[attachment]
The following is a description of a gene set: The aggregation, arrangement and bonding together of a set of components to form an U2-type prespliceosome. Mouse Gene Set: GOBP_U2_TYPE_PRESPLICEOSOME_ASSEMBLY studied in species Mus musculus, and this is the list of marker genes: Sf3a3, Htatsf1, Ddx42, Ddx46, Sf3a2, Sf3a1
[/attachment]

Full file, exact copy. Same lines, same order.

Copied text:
The following is a description of a gene set: The aggregation, arrangement and bonding together of a set of components to form an U2-type prespliceosome. Mouse Gene Set: GOBP_U2_TYPE_PRESPLICEOSOME_ASSEMBLY studied in species Mus musculus, and this is the list of marker genes: Sf3a3, Htatsf1, Ddx42, Ddx46, Sf3a2, Sf3a1